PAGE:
Are you ready to rumble?

    Let’s get it on:

    1) Develop positive detailing habit.
    To be able to do this, we need to identify what the negative habits are. Negative here means not helping in making our detailing more effective. So start identifying patterns that shape our detailing produces the outcome we've expected. A simple thing to do is to work together with our immediate Sales Manager (SM), trainer or our trusted colleague.

    2) Build anticipation first.
    Don’t straight away share with doctors the solution that you’re offering before we can build enough “want” into our proposition. Let the anticipation for it builds up, and when they want it, that’s when we give it to them. Not sooner.

    3) Become a product expert.
    Don’t assume that customers already know everything there is about our product, and we must feel the need to ask right questions and qualifying questions about our prospect or customers (I suggest SPIN Selling or Question-Based Selling by Tom Freese for useful questioning techniques).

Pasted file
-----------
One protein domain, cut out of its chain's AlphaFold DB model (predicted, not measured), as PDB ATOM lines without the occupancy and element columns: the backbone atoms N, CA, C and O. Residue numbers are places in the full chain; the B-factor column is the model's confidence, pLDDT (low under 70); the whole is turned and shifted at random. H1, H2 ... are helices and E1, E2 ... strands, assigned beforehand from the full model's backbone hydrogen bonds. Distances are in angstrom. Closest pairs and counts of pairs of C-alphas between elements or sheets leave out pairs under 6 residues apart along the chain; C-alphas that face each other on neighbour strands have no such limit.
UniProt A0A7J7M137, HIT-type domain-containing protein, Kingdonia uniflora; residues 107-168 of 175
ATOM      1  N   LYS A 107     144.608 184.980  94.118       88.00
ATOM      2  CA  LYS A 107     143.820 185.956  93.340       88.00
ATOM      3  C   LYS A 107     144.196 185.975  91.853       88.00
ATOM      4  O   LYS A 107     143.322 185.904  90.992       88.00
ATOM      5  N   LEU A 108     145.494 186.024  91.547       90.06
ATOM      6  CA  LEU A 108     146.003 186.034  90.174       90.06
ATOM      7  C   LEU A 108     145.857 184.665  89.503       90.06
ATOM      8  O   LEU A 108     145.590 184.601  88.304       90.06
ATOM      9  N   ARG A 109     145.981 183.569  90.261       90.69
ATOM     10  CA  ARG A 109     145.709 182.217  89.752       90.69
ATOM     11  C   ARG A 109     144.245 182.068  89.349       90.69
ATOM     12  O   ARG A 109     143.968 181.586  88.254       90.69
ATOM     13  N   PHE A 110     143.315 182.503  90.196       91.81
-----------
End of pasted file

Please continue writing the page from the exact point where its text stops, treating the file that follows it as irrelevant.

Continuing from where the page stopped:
4) Prepare to back up our claim.
    As long as we have solid proof to validate what we’re saying, we can go ahead and answer them. Otherwise, refrain ourselves from making any statement about our product features or benefits that we can’t prove.

    5) Check for customers’ receptivity.
    Make sure we’re answering their questions, addressing their concern, and we’re right on target. Treat this as a conversation, not a lecture.

    6) Talk with customers.
    Use positive non-verbal cues whenever appropriate, encourage them to speak and know when to keep quiet in conversation. Treat customers as living human being.

    7) Know the right time to stop and listen.